Standing ovation for Adam Jones at Fenway

Kristin Starnes Gray

Last Monday, the Orioles made headlines for more than just their 5-2 win over the Red Sox at Fenway Park.  Orioles player Adam Jones reported that Red Sox fans called him a racial slur several times and threw a bag of peanuts at him as he was entering the dugout. Police reportedly ejected 34 people, including the person who threw the bag of peanuts. The Red Sox, Boston Mayor Marty Walsh, and MLB Commissioner Rob Manfred all condemned the fans’ behavior.  Fenway park at sunset

The following day, fans welcomed Jones with a standing ovation at Fenway Park before his first at-bat. Despite recent hostility that has arisen between the two teams after Manny Machado injured Boston’s Dustin Pedroia, Red Sox starter Chris Sale stepped off the mound on Tuesday to allow more time for Jones’ ovation. In addition, Jones thanked two Boston players, Mookie Betts and David Price, for their supportive text messages. African-American players for other teams also have come forward about their experiences with being called racial slurs by fans during games.

read more…

#Fired: Post a tweet, lose your job

August 23, 2016 - by: Katie O'Shea 0 COMMENTS
Katie O'Shea

Many people enjoy spouting off what they view as 140-character tidbits of wisdom on the social media platform Twitter. But recently several individuals have found themselves in trouble with their employers (read: former employers) for their tweets or other social media posts.  Tweet

One recent example was a loan officer from Michigan who crafted a racist tweet, not worth repeating here, following First Lady Michelle Obama’s speech at the Democratic National Convention. Twitter users saw the tweet and tracked down the home loan company the woman worked for. The result was a flood of tweets directed to the company’s Twitter profile calling their attention to the tweet and asking if the employee’s views represented the company’s values.

read more…

Tricks and treats and trial briefs

October 26, 2015 - by: Brian Kurtz 0 COMMENTS
Brian Kurtz

Remember NBC’s The Office? I think some lawyers used to blog about it. Anyhow, one of my favorite episodes was “Costume Contest” where the Scranton employees threw a Halloween party at the branch office. The costumes in the episode were mostly tame, ranging from Justin Bieber (Ryan) to Lady Gaga (Gabe). Late in the episode Angela dressed up as “sexy nurse.” The employment lawyer in me was not amused.  Devils Not in Disguise

Halloween is a few days away, and many employers will be holding costume-themed events. Unless HR steps in with some firm rules about costumes and conduct, some of those parties will invariably end up as reported Title VII cases. Consider just a few examples: read more…

Donald Sterling: SMH

May 06, 2014 - by: Matt Gilley 0 COMMENTS
Matt Gilley

I learned something last week. If you read a youngster’s text messages, you’ll notice shutterstock_104818202a complicated system of abbreviations, symbols, and symaphores that, when translated with your 7-year-old’s assistance, become more-or-less coherent English sentences. Anyway, I learned “SMH” means “shaking my head,” which is exactly what I do these days when I hear the words “Donald Sterling.”

Sterling made himself cannon fodder for anyone in sight, and our own Josh Sudbury ably tackled the issue last week. So why go back to the well? Quite simply, Mr. Sterling is the ol’ gift that keeps on giving.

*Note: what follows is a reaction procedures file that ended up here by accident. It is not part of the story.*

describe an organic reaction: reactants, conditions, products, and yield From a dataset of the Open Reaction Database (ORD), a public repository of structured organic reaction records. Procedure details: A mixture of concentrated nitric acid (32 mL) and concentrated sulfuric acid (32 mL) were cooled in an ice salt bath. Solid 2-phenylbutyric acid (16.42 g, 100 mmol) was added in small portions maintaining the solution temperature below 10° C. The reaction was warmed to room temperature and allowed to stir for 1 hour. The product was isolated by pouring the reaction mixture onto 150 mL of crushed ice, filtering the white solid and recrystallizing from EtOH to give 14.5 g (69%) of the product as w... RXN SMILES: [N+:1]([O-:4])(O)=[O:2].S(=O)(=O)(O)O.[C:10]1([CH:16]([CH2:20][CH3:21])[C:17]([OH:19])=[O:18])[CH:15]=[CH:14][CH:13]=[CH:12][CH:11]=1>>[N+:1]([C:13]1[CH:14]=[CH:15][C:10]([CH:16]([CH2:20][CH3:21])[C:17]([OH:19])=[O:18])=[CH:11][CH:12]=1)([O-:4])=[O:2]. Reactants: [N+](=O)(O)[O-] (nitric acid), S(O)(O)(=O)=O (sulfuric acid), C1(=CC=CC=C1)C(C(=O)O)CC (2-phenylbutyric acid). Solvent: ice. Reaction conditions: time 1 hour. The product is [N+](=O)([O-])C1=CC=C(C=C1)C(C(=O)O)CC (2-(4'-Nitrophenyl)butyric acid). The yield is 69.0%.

read more…

Trash talk or abuse? NFL debates banning the N-word

March 16, 2014 - by: Josh Sudbury 1 COMMENTS
Josh Sudbury

In any other NFL offseason, with the hype over combine results all over the television and free agency in full swing, it’s likely many football fans might not notice the NFL Competition Committee meeting in the background. But this year, the committee is making news as it mulls over a controversial potential new rule that could result in individual players being penalized for using the N-word. The potential move is another effort by the NFL to clean up its image in the wake of scandals such as the Richie Incognito/Jonathan Martin scandal that surfaced during last season.shutterstock_10634185

The debate over the new rule has brought about opposition from at least a few current NFL players, such as Seattle cornerback Richard Sherman, who told Sports Illustrated’s Peter King that banning the N-word is “an atrocious idea,” adding that he feels its “almost racist” for the league to target only one word. Sherman stated that the N-word is present “in the locker room and on the field at all times” and that he hears it “almost every series out there on the field.” Free agent linebacker D’Qwell Jackson sees it a different way. According to King, Jackson told him he feels the rule would be great for the game, assuming the NFL could get it implemented, although he noted that enforcing the rule could prove difficult. As King’s article points out, the penalty’s stigma could be significantly more far-reaching than the yards assessed: read more…

Offensive personal foul

November 06, 2013 - by: Brian Kurtz 0 COMMENTS
Brian Kurtz

Suspended Miami Dolphins offensive lineman and last-guy-to-realize-people-save-voice-mails-and-texts Richie Incognito is 6’3″ and weighs 319 pounds. He is (was) a member of the Dolphins’ players leadership council, and he was a 2012 Pro Bowler. Incognito, however, may finally be facing an insurmountable opponent: the corporate employment lawyer. The Dolphins put Incognito on indefinite suspension after reportedly hearing a voice mail he left for teammate Jonathan Martin in April 2013. According to reports, the voice mail said:

“Hey, wassup, you half n—– piece of s—. I saw you on Twitter, you been training 10 weeks. [I want to] s— in your f—ing mouth. [I'm going to] slap your f—ing mouth. [I'm going to] slap your real mother across the face [laughter]. F— you, you’re still a rookie. I’ll kill you.”

read more…